Leonard, Allcorn and Crahay. The opinion of the court was delivered by Crahay, J.A.D.
In this workmen's compensation case the sole issue presented on appeal is the propriety of the assessment of temporary disability benefits to petitioner who suffered serious and permanent injury to his left hand and wrist while in respondent's employ.
The record reflects that in June 1969 petitioner had completed his freshman year as a full-time student at Rutgers University and took summer employment with respondent. He suffered the involved accident on June 18, 1969 and was immediately hospitalized. Emergent surgery was effected and he was discharged from the hospital on June 27, 1969. He continued to receive treatment and respondent referred him to one Dr. Robert E. Carroll for a program of reconstructive surgery. He resumed his studies at Rutgers, as was his intention, as a full-time student at the beginning of the 1969 fall semester. Dr. Carroll, in furtherance of the reconstructive program, scheduled surgical procedures for (1) the Christmas recess of 1969, (2) June 1970 and (3) December 1970. The schedule was structured so as not to interfere with petitioner's educational program.
The Division of Workmen's Compensation entered a judgment awarding partial permanent disability and requiring payment of all medical expenses by respondent. Additionally, petitioner was awarded temporary disability benefits from the date of the accident up to the time of the resumption of his school work and for the time required for his last hospitalization for surgery by Dr. Carroll.
Petitioner appealed to the County Court seeking additional temporary disability benefits. The County Court reversed the Division of Workmen's Compensation and awarded petitioner temporary disability benefits to cover the period from the date of the accident to June 1971 when petitioner was discharged from Dr. Carroll's care. This appeal challenges the increased temporary disability benefits.
The judge of compensation concluded, and we think correctly, that while petitioner was attending his college program he was not entitled to temporary disability benefits under the Act. N.J.S.A. 34:15-38 provides in pertinent part:
To calculate the number of weeks and fraction thereof that compensation is payable for temporary disability, determine the number of calendar days of disability from and including as a full day the day that the employee is first unable to continue at work by reason of the accident, including also Saturdays, Sundays and holidays, up to the first working day that the employee is able to resume work and continue permanently thereat; * * *.
Petitioner's essential argument is that since the condition to the injured part of his body had not been fixed and was not measurable as to partial permanent disability until June 1, 1970, the act mandated that he enjoy temporary disability benefits during that period. He relies in large measure on Monaco v. Albert Maund, Inc., 17 N.J. Super. 425 (App. Div. 1952), but we do not find that authority controlling. There, the true nature and extent of petitioner's injury and the ultimate course of his treatment were not ascertained until long after the compensable injury. Petitioner there was totally disabled and unemployable in any capacity, except for a very brief period, and was awarded temporary disability benefits from the date of the injury to the time when the permanent character of his injury had been ascertained (deducting the time when he briefly and unsuccessfully attempted employment.) Monaco (at 431) reminds us that generally temporary disability continues until the employee is able to resume work and continue permanently thereat, or until he is as far restored as the permanent character of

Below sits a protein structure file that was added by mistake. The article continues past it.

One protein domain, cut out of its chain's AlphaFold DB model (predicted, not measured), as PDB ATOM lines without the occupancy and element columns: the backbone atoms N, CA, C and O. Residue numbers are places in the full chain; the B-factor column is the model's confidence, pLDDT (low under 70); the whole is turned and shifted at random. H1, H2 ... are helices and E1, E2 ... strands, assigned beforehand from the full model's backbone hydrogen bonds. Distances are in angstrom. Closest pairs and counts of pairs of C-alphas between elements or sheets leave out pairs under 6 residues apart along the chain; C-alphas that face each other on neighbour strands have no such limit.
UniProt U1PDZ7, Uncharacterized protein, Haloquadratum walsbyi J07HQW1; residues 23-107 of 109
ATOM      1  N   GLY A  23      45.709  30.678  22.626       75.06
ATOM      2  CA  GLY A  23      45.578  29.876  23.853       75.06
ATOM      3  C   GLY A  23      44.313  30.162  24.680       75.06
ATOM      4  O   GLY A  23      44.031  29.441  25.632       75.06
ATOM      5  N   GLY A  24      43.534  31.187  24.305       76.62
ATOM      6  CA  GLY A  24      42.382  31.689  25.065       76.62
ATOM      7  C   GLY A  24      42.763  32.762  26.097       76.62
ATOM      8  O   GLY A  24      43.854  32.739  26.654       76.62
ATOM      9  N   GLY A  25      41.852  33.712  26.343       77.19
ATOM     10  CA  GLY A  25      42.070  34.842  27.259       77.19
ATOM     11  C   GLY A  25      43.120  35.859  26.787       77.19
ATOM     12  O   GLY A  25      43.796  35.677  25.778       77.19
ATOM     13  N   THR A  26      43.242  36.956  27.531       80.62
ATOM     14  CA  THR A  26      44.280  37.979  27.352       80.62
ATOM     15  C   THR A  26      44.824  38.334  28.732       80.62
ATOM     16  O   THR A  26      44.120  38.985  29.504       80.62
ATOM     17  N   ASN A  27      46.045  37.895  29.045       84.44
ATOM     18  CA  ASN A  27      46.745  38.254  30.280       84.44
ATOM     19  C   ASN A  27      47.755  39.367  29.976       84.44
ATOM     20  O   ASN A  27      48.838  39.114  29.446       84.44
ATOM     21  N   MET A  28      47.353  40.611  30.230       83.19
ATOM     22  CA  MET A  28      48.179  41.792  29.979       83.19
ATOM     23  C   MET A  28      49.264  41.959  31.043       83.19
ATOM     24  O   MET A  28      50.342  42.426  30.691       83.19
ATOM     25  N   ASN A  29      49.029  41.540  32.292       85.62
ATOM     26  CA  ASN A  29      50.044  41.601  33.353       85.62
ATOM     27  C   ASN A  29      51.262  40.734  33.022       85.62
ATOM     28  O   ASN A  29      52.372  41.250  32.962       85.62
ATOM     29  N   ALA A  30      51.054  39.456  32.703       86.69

the injury will permit -- the determinant date being whichever of these events happens first.
Petitioner places heavy reliance on the fact that Dr. Carroll, in August 1970 in an interim report, found that his total disability continued from June 18, 1969 -- the date of the accident -- to the date of the report. We do not infer from that report that petitioner was unemployable in any capacity. The statute obviously does not contemplate that a petitioner be able to return to the identical employment he was engaged in at the time of a fateful event. We think Dr. Carroll's understanding of "total disability" is more clearly reflected by a later report of January 11, 1971 in which he concluded, "he [petitioner] is unable to use his left hand for work at this time but he is able to return to his duties at school."
The hard fact remains that petitioner was able to return to full-time studies in September 1969, some two months after the accident, as he intended. We are satisfied that when he returned to his college studies that that was the "first working day that the employee was able to resume work and continue permanently thereat * * *," within the meaning of the statute. He was able to drive his automobile and engage in other physical activities, albeit with some difficulty, and at the time of the hearing on his petition in January 1972 he was still ...